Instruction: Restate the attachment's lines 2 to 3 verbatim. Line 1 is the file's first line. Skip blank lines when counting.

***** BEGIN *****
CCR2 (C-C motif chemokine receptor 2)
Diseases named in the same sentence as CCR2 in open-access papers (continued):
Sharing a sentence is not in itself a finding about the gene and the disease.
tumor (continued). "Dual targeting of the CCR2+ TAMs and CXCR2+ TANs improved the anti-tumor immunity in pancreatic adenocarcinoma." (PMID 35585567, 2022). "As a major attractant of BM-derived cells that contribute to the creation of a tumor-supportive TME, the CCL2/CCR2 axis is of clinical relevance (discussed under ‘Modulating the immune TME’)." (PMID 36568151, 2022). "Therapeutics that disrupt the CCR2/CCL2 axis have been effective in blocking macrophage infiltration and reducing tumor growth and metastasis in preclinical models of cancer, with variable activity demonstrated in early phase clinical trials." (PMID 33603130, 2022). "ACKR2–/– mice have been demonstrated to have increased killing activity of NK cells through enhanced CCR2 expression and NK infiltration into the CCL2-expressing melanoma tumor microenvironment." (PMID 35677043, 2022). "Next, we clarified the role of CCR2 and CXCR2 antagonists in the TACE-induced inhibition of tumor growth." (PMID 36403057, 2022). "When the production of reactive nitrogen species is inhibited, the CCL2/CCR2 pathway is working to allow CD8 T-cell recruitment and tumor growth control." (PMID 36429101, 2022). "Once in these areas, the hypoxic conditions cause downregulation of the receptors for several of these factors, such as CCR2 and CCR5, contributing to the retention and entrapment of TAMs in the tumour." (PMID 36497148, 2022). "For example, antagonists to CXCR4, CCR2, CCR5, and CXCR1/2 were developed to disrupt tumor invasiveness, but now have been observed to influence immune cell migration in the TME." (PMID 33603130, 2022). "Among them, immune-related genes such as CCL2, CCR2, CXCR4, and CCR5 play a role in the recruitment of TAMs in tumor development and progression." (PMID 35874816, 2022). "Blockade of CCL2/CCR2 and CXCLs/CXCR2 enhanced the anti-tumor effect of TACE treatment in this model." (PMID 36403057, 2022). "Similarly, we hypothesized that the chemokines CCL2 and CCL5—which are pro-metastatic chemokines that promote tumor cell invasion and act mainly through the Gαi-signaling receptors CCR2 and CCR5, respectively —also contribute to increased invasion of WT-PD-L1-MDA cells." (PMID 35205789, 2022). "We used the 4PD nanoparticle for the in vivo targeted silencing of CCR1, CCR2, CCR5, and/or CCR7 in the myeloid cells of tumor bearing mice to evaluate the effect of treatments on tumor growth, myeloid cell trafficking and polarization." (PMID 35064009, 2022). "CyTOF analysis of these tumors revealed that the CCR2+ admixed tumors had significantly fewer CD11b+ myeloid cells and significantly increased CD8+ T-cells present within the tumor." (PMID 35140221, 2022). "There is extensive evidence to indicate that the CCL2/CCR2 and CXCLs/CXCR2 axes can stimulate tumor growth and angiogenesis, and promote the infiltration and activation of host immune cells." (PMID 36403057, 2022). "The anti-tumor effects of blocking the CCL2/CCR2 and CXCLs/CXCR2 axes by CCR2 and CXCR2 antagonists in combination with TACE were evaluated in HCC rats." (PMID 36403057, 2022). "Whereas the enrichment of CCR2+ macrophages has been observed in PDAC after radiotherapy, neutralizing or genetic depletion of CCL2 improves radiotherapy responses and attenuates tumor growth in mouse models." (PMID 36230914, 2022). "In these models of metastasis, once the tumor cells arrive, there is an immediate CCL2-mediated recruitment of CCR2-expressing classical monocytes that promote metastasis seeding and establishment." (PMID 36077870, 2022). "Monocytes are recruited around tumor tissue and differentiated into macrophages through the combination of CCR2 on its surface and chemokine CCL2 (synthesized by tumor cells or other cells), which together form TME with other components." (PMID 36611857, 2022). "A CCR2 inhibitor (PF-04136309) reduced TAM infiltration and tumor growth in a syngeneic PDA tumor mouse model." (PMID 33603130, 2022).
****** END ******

Diseases named in the same sentence as CCR2 in open-access papers (continued):
Sharing a sentence is not in itself a finding about the gene and the disease.